My husband Jason and I would typically put a few in our ski jacket pockets and the boys would carry a few for themselves.  Easy peasy.  Then, once we were skiing all morning and decided to go in for lunch on top of the mountain (usually anywhere from 10,000 – 11,000 ft above sea level), we would buy entire lunches for Jason and myself and then just purchase drinks and “safe” chips for the boys.  This system proved to work well throughout the week of our ski vacation.  The boys were happy with their lunches and most importantly SAFE!

It was a huge success and any of the pre-trip anxiety I had about eating on the mountain was squashed once we executed our plan.  This system also enabled us to share a memorable vacation with our boys skiing in the mountains of Summit County Colorado for their first time our West!  It was an awesome trip!  I can’t wait to create more ski vacation memories with my 3 boys in future years to come!

Click on the link below to view Taylor ripping it up on the Word Cup Downhill run Birds of Paradise at Beavercreek Resort:

Taylor Birds of Prey

First Friday for Foodies at Crooked Tree Arts Center Today

Please come out to Crooked Tree Arts Center today at 11am and support local Food Allergy Awareness.  I will be offering delicious samples from some of my favorite allergen friendly healthy recipes.

http://www.petoskeynews.com/calendar/community/first-fridays-for-foodies-small-town-allergy-mom/event_bf7e097a-dd83-11e5-90d2-10604b9ffeb6.html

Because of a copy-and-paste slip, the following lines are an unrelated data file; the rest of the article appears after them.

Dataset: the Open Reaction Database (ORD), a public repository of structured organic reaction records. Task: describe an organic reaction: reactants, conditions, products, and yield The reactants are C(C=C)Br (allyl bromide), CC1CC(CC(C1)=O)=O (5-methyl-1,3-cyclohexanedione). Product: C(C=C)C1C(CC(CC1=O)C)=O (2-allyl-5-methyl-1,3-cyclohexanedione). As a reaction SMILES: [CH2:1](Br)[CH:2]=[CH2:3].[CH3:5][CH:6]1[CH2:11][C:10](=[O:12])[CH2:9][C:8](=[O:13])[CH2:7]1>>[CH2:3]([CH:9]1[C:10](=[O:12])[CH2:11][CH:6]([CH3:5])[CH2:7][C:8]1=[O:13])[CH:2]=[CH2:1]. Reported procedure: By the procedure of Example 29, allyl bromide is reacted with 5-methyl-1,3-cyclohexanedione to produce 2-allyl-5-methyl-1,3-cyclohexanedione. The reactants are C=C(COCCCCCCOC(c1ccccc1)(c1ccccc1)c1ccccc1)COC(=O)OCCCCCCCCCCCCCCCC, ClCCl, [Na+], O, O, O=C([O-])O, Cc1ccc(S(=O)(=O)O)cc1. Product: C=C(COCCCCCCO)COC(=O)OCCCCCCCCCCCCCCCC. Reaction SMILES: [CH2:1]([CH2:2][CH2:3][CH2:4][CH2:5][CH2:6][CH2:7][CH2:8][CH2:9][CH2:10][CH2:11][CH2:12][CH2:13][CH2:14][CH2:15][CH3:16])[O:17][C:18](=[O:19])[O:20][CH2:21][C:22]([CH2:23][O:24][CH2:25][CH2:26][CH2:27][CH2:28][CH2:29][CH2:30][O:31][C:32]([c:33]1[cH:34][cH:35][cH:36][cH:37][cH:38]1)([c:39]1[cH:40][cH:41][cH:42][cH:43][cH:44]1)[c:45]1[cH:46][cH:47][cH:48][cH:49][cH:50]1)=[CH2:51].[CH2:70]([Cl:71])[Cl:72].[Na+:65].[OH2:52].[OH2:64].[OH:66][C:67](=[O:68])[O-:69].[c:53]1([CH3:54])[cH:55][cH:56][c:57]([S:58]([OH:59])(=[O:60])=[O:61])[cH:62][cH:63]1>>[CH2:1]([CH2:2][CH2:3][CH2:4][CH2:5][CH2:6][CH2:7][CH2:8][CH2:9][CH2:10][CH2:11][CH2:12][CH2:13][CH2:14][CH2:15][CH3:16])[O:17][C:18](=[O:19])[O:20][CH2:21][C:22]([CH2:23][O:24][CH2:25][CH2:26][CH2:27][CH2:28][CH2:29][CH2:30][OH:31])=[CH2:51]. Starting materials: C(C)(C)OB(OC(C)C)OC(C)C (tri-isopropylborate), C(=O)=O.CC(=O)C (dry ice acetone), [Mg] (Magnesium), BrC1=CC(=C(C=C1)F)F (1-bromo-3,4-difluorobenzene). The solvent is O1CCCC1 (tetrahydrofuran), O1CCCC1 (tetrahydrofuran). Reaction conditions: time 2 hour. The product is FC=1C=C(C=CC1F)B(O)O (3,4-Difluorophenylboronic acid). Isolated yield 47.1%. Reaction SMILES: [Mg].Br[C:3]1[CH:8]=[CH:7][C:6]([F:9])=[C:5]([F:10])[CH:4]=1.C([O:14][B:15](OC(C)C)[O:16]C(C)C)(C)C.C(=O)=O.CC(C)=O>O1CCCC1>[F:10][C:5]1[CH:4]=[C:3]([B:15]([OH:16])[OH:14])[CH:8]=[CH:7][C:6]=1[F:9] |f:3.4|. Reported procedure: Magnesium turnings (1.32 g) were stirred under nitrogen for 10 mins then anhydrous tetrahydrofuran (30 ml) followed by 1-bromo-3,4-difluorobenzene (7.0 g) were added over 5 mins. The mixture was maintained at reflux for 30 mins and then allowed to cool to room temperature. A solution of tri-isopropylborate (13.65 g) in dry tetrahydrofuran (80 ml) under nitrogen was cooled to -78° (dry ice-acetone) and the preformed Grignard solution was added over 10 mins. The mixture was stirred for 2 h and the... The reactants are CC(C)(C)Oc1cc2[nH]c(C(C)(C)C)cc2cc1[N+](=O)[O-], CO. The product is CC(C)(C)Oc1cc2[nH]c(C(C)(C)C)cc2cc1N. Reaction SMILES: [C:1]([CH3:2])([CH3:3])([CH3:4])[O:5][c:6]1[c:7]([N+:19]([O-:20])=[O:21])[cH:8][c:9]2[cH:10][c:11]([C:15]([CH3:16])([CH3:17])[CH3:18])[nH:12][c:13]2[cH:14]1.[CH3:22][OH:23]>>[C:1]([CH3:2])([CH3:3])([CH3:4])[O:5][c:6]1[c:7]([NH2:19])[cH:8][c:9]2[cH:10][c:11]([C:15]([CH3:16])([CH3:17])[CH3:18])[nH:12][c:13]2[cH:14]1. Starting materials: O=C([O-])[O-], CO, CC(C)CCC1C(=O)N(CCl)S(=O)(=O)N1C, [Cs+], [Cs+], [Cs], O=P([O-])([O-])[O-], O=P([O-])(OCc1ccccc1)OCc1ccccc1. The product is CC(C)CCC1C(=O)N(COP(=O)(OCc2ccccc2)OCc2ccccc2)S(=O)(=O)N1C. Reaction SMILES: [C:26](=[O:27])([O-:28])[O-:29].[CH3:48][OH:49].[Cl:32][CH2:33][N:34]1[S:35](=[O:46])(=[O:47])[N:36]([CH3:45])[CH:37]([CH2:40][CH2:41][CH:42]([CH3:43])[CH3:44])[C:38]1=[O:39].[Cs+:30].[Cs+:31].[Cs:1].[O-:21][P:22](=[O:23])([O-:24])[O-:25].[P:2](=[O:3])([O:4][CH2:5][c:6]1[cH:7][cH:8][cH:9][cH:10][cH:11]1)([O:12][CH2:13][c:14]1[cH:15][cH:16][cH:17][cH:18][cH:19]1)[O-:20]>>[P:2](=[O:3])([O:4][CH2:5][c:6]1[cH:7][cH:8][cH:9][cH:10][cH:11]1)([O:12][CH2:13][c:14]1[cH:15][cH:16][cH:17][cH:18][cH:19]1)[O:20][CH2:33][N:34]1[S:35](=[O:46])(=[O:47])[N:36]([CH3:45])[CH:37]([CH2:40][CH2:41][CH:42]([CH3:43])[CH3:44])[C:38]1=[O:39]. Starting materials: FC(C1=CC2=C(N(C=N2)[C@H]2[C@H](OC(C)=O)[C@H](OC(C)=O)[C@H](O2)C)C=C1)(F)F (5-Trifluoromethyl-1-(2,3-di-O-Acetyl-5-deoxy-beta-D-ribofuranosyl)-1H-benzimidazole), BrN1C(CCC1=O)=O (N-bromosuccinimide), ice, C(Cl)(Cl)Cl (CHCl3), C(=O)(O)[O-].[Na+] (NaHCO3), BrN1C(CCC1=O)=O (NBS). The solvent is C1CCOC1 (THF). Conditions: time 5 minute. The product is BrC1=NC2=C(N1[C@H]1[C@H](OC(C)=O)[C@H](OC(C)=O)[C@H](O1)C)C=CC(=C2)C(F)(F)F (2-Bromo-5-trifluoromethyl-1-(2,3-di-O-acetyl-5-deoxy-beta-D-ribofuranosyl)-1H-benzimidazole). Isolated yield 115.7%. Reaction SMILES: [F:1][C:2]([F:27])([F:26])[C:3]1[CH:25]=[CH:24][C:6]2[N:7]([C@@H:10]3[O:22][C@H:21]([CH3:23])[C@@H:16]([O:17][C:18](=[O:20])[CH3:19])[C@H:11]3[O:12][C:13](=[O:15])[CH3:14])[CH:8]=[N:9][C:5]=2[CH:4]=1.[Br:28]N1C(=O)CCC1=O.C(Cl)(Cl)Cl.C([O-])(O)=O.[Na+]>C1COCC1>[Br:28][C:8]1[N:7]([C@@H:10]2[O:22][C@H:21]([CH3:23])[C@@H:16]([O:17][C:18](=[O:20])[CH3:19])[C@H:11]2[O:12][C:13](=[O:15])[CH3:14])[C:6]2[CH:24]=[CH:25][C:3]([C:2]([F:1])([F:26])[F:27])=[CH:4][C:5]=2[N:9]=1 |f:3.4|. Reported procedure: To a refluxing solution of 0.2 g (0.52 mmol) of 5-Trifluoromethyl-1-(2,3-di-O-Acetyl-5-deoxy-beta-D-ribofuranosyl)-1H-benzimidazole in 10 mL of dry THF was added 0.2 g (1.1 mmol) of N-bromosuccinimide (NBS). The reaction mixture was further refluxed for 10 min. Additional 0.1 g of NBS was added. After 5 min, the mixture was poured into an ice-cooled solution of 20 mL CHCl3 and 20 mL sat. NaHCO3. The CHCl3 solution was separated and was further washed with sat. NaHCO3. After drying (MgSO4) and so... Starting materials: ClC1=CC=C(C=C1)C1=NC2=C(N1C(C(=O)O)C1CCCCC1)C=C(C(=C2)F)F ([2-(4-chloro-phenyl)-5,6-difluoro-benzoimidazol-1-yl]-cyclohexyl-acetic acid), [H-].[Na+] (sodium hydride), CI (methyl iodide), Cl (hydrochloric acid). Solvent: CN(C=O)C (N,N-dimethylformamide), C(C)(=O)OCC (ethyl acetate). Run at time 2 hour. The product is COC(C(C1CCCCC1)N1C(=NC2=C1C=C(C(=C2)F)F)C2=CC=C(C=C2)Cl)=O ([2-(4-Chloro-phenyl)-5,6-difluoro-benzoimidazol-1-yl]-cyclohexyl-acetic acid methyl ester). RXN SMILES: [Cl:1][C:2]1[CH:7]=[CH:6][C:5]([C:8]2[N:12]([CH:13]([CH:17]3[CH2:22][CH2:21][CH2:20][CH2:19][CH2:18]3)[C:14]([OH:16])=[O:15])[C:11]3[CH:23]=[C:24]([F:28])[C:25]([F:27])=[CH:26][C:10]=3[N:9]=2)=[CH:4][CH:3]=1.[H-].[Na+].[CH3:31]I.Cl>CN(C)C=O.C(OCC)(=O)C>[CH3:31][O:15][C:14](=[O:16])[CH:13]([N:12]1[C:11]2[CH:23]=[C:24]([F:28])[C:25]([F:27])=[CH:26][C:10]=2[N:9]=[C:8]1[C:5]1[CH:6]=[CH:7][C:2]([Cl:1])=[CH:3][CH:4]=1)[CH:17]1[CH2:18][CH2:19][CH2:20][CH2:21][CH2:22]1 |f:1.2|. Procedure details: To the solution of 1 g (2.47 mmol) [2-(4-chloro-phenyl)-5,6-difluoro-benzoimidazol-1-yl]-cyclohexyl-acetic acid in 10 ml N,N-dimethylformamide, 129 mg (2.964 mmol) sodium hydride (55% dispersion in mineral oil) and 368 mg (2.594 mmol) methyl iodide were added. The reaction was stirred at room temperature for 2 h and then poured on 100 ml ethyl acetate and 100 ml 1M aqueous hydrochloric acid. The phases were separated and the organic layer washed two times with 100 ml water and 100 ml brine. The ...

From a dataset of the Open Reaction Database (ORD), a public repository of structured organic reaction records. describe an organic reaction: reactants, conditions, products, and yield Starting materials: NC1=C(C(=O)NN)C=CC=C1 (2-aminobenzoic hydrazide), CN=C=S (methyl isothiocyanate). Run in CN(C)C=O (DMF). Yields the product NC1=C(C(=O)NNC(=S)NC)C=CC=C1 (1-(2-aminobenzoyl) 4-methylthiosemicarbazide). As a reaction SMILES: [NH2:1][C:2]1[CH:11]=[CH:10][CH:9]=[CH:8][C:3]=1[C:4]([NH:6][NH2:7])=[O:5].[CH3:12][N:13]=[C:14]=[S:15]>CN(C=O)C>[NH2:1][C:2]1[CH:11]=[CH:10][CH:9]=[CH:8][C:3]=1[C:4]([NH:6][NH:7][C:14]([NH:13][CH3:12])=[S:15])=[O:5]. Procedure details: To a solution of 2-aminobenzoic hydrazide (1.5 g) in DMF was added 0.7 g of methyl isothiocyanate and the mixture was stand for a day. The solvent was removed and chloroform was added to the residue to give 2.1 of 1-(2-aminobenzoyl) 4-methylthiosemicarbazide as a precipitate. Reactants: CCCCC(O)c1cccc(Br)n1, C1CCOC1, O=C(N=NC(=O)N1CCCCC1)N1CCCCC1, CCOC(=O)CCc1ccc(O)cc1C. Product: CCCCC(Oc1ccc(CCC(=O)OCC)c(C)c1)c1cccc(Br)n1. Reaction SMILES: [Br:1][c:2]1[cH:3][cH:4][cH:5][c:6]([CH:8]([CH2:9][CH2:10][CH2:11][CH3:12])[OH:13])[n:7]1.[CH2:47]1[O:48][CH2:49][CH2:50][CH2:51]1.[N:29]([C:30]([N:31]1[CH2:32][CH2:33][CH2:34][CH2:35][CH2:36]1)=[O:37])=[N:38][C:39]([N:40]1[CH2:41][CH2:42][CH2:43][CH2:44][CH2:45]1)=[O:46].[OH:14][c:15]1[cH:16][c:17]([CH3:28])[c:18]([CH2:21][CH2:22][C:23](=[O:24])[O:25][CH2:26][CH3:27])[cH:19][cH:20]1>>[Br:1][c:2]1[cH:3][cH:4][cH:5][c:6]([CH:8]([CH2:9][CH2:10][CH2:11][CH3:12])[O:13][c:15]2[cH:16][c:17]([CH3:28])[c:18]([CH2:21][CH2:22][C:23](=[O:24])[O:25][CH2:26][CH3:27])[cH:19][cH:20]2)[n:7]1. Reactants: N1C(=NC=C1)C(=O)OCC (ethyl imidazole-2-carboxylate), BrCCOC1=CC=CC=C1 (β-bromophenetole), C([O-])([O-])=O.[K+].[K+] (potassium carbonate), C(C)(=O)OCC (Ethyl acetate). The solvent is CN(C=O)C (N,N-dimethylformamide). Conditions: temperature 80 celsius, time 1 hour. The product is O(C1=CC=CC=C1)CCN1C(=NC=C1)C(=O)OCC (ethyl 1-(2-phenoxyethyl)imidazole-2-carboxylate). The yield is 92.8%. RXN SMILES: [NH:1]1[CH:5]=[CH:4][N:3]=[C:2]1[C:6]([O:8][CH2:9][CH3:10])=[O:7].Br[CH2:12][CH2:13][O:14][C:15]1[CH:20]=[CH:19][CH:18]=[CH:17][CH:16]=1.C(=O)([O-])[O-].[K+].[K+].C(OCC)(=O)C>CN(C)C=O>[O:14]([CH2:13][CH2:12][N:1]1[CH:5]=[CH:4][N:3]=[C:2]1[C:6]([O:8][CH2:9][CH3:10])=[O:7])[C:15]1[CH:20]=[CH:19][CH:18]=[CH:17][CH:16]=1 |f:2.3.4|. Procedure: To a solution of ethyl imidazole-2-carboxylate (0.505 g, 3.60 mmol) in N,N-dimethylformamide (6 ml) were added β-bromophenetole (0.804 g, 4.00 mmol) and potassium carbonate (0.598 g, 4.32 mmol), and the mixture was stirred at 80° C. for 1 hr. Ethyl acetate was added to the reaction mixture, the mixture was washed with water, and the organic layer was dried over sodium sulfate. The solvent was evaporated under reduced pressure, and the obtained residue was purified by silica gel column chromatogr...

Please Follow Me!

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I just transferred my blog domain name to a new host site.During this challenging transition, I did not retain all of my BLOG followers.Please click on the link and FOLLOW ME to receive updates from Small Town Allergy Mom™ on social media.

I sincerely appreciate your support and I promise to keep adding useful content!

~Erika

Dairy Free Hot Cocoa Mix

hot cocoa

I hope everyone had a wonderful holiday season and Happy New Year!

We finally have excellent snow in northern Michigan and the downhill skiing at Nub’s Nob Ski Resort has been wonderful!  My husband, boys and I have been season pass holders here for years and we’re happy to call this resort our home during the winter months. 

Many children that ski often look forward to hot cocoa breaks in the lodge to warm up their cold bodies from being out in the elements.  Obviously, our boys cannot drink the hot cocoa from the vending machine in the cafeteria since it contains “milk” as one of the main ingredients. 

Over the years I have been making my own dairy free version of powdered hot cocoa mix.  I make several individual servings for my boys to use throughout the ski season. They simply put the zip lock baggie in one of their ski jacket pockets, add hot water from the cafeteria “hot water” machine, stir,  and they are the happiest kids in the lodge.

Here’s my recipe which has taken a few years to really perfect:

Dairy Free Hot Cocoa Mix

Yield: 8-10 servings

Ingredients:

1/3 c. unsweetened cocoa powder (I use Hersey’s)

1/3 c. granulated sugar

1/3 c. powdered soy milk (I use Better Than Milk Vanilla Soy Powder purchased in bulk from amazon.com- it’s the creamiest!)

Method:

Mix all of the ingredients together with a wire whisk in a bowl.  I will often double or even triple the recipe making a huge batch that I store in an air tight container for the winter.  I will then scoop about 3 Tablespoons of the mix into several small ziplock bags for my boys to take skiing each day.  It stores well and is easy for them to grab out of the pantry in individual servings.